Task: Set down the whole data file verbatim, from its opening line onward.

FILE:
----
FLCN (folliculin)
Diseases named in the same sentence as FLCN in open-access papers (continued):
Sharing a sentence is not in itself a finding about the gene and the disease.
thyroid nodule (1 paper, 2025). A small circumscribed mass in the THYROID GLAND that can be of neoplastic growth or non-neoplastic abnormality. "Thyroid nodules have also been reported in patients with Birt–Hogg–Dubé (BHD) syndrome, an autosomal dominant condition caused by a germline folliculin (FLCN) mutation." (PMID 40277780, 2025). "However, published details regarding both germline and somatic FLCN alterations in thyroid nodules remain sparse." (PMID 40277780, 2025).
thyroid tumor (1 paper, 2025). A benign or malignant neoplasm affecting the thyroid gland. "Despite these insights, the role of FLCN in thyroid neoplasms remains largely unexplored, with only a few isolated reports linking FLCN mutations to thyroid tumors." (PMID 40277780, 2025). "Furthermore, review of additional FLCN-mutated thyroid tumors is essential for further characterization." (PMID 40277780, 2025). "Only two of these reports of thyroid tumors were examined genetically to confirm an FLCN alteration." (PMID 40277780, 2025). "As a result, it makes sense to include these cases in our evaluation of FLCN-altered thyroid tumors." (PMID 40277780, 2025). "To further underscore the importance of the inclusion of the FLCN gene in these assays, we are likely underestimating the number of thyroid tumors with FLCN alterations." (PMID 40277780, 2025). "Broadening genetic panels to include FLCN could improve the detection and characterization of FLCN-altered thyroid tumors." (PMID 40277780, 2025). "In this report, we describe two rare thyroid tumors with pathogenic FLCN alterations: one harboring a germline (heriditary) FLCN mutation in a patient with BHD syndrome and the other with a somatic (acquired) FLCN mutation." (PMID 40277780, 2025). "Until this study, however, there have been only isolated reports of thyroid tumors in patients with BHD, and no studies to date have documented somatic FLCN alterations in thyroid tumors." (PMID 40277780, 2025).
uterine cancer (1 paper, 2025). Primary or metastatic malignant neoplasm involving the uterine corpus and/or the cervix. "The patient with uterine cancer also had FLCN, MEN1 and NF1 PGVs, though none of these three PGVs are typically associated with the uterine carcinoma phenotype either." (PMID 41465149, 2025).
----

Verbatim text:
FLCN (folliculin)
Diseases named in the same sentence as FLCN in open-access papers (continued):
Sharing a sentence is not in itself a finding about the gene and the disease.
thyroid nodule (1 paper, 2025). A small circumscribed mass in the THYROID GLAND that can be of neoplastic growth or non-neoplastic abnormality. "Thyroid nodules have also been reported in patients with Birt–Hogg–Dubé (BHD) syndrome, an autosomal dominant condition caused by a germline folliculin (FLCN) mutation." (PMID 40277780, 2025). "However, published details regarding both germline and somatic FLCN alterations in thyroid nodules remain sparse." (PMID 40277780, 2025).
thyroid tumor (1 paper, 2025). A benign or malignant neoplasm affecting the thyroid gland. "Despite these insights, the role of FLCN in thyroid neoplasms remains largely unexplored, with only a few isolated reports linking FLCN mutations to thyroid tumors." (PMID 40277780, 2025). "Furthermore, review of additional FLCN-mutated thyroid tumors is essential for further characterization." (PMID 40277780, 2025). "Only two of these reports of thyroid tumors were examined genetically to confirm an FLCN alteration." (PMID 40277780, 2025). "As a result, it makes sense to include these cases in our evaluation of FLCN-altered thyroid tumors." (PMID 40277780, 2025). "To further underscore the importance of the inclusion of the FLCN gene in these assays, we are likely underestimating the number of thyroid tumors with FLCN alterations." (PMID 40277780, 2025). "Broadening genetic panels to include FLCN could improve the detection and characterization of FLCN-altered thyroid tumors." (PMID 40277780, 2025). "In this report, we describe two rare thyroid tumors with pathogenic FLCN alterations: one harboring a germline (heriditary) FLCN mutation in a patient with BHD syndrome and the other with a somatic (acquired) FLCN mutation." (PMID 40277780, 2025). "Until this study, however, there have been only isolated reports of thyroid tumors in patients with BHD, and no studies to date have documented somatic FLCN alterations in thyroid tumors." (PMID 40277780, 2025).
uterine cancer (1 paper, 2025). Primary or metastatic malignant neoplasm involving the uterine corpus and/or the cervix. "The patient with uterine cancer also had FLCN, MEN1 and NF1 PGVs, though none of these three PGVs are typically associated with the uterine carcinoma phenotype either." (PMID 41465149, 2025).